Tuesday, August 25, 2009

Germany Trip... Part 4 Salzburg, Austria

Thursday 8/13
We woke up and had a really nice breakfast. This hotel had the best (included) breakfast so far, although I was craving a tall glass of milk and learned too late that it was buttermilk (yuck!) Our plan for Thursday was to take a train to Salzburg. (We had four days plan for Munich and the surrounding area.) We walked along the River from the train station to MozartPlatz (Mozart Square) Mozart was born in Salzburg. The house he was born in is now a museum, as well as another house he lived in as a teenager.

(Here's one of the Mozart museums)

We had a reservation at Bob's Tours for an English Tour bus/guide. The bus was small-only 8 seats. We got to the office and realized that we were the only ones who were on the bus that day. It was kind of nice. Our tour guide was really nice (can't remember her name) and spoke good English, although I think there were times when she didn't quite understand us. The tour normally took you through the town and then either Eagles Nest or the Salt Mines. Since we were the only ones, she let us do both.

Eagle's Nest (Kehlsteinhaus) is in Germany, not Austria. (official website) (someones vacation pictures...EXCELLENT PHOTOS!)(It's located in Obersalzberg, which Hitler called the "cradle of the 3rd Reich.) (youtube videos of the area and its history) It was really cool. Unfortunately (How many times will I have to write this!?!?), we have very few pictures from here. When Hitler started becoming powerful, he came here and basically destroyed the small mountain village of Obersalzberg. This is where he brought world leaders and dignitaries to show off the "beauty" of the Nazi party and his ideas for the future of Germany. Getting up there was a chore. Our tour guide drove us to the Documentation Center (a smaller museum-we didn't go in) and we got on a special bus that took us up a winding road to near the top. (We were supposed to meet her after an hour, but to get on a returning bus, you had to reserve a time and seat, but we weren't able to catch a bus for two hours) There were some serious hairpin turns and the views were excellent.

At times, I thought we were going to fall off or turn over. The bus stopped at the entrance to Eagle's Nest, a long tunnel that took us to the original fancy shiny brass-lined elevator (apparently Hitler was Claustrophobic) where they shoved as many people in as possible. (It was really cold in the tunnel!!) Once we got off the elevator, we stepped out of the building and were amazed by the views (kicking myself for losing the pictures now!) We picked a perfect day to go up there too. It was a little cloudy, but very clear.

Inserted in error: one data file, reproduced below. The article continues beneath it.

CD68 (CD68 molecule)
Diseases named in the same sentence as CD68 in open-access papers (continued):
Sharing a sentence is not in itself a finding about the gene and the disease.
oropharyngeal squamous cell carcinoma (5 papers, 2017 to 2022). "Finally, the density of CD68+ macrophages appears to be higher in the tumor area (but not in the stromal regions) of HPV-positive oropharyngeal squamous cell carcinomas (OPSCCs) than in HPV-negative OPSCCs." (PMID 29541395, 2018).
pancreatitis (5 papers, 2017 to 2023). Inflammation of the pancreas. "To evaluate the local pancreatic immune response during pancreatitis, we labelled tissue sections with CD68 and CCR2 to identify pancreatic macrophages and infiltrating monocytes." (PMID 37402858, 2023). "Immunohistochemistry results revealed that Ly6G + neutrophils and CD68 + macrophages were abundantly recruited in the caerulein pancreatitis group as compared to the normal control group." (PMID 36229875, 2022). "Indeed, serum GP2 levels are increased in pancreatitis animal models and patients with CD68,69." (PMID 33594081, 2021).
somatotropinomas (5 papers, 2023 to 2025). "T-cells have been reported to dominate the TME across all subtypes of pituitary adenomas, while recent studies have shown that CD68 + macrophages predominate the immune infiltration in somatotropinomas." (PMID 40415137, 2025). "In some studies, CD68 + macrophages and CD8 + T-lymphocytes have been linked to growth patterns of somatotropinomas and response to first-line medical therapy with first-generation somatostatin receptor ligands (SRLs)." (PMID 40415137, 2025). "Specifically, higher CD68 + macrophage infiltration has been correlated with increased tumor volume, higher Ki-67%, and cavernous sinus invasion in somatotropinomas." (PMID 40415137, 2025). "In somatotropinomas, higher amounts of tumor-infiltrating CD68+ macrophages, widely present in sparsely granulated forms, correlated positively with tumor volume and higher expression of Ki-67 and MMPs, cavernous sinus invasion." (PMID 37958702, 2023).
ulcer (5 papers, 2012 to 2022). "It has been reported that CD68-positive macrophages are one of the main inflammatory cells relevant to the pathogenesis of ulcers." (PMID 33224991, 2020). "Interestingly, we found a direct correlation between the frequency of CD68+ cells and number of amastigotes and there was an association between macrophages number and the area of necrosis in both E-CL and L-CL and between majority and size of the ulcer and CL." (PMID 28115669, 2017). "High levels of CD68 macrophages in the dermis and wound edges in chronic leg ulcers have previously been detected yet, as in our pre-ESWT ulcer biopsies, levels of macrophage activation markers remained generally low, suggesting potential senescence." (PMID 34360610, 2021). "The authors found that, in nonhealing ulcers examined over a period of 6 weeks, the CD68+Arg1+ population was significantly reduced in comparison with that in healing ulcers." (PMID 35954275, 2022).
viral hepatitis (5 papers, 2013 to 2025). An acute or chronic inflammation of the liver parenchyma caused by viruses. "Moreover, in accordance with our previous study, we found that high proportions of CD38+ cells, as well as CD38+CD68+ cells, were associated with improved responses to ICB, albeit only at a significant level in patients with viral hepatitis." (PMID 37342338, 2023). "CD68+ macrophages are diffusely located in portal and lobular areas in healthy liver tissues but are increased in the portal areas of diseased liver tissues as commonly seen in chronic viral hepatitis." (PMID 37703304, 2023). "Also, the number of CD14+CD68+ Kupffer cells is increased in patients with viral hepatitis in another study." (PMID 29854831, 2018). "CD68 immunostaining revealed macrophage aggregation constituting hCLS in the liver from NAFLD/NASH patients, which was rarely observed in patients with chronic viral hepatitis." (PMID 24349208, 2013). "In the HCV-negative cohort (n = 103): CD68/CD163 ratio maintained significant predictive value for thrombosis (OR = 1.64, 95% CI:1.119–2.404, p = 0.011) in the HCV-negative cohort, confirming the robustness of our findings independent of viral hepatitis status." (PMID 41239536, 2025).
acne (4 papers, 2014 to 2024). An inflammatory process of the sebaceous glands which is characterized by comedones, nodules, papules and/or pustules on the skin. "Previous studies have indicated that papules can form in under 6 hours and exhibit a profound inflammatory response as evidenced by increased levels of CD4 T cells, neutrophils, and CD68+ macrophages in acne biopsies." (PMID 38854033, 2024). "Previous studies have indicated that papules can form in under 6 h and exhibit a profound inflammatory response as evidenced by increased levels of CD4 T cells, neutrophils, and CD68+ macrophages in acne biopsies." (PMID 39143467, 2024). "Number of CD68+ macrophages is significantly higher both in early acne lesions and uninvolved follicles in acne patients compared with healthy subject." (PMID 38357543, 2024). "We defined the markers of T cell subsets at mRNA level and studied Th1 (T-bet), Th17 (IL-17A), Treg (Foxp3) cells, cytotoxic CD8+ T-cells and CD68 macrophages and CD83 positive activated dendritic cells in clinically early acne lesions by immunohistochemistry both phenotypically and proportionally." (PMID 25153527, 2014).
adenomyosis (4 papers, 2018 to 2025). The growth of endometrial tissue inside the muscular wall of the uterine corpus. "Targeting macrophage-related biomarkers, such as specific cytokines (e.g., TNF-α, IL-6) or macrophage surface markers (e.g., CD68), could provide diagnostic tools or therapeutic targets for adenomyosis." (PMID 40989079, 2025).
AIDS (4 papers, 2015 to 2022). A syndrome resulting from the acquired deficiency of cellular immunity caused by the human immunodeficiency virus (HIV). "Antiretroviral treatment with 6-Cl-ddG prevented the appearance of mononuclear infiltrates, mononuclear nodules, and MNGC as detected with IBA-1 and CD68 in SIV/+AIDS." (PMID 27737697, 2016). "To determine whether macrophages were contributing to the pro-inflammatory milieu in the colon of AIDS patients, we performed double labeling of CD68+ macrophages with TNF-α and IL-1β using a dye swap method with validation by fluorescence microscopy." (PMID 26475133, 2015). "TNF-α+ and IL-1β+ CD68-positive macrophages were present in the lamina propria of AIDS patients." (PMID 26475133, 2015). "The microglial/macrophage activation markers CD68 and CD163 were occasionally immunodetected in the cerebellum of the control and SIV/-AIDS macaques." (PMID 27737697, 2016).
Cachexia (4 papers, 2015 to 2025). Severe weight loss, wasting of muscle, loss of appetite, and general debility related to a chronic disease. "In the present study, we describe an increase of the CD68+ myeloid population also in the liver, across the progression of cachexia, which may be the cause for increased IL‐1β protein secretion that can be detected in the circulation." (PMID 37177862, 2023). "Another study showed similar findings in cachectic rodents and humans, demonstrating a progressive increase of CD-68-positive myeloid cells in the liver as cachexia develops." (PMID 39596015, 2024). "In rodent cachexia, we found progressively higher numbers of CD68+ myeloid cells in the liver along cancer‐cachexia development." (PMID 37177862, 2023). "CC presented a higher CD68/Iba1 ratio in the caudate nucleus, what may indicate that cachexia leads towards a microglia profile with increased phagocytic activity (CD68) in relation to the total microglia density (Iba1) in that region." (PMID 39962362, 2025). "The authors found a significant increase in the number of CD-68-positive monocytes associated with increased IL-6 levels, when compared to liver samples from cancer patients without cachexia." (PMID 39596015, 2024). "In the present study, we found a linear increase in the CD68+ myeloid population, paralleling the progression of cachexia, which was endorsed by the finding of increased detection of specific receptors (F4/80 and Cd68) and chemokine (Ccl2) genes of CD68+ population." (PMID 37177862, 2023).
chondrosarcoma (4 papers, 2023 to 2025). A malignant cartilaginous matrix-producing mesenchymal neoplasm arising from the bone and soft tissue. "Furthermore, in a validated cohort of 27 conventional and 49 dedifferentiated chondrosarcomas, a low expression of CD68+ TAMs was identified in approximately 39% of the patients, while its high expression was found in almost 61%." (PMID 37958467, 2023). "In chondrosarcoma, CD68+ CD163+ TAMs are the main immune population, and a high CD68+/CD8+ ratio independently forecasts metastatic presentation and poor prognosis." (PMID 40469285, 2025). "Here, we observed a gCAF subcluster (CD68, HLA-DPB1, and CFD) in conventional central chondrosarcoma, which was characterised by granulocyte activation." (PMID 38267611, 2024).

(Here's a picture from the top-NOT OUR PHOTOS)
We walked around the small mountaintop retreat to the back and up a small incline to a peak. The view was breathtaking. ---I took tons of pictures, intending to put them all together into a big panoramic style frame, but, oh well... By the way, there's a restaurant inside the building. I think this takes away from the whole experience. It took us a while to find out how to enter the building (which only had two rooms). We ended up following other people into the restaurant, walking past people eating to the main room. There wasn't much scenery inside the building. The only thing of any significance was the huge marble mantle that was given to Hitler by Mussolini.
It had been chipped away by troops who took pieces as souvenirs in 1945 . Before we started heading back down, thick cloud cover came over the mountain top and completely covered the whole area. We could barely see 5 feet in front of us. We were really glad we got there when we did because the views disappeared in white sheets of clouds. It was kind of cool though. Instead of taking the elevator(elevator photos) (it smelled of BO) back down to the bus stop, we took the walking trail (20-30 minute downhill walk--really nice) This is where our pictures start.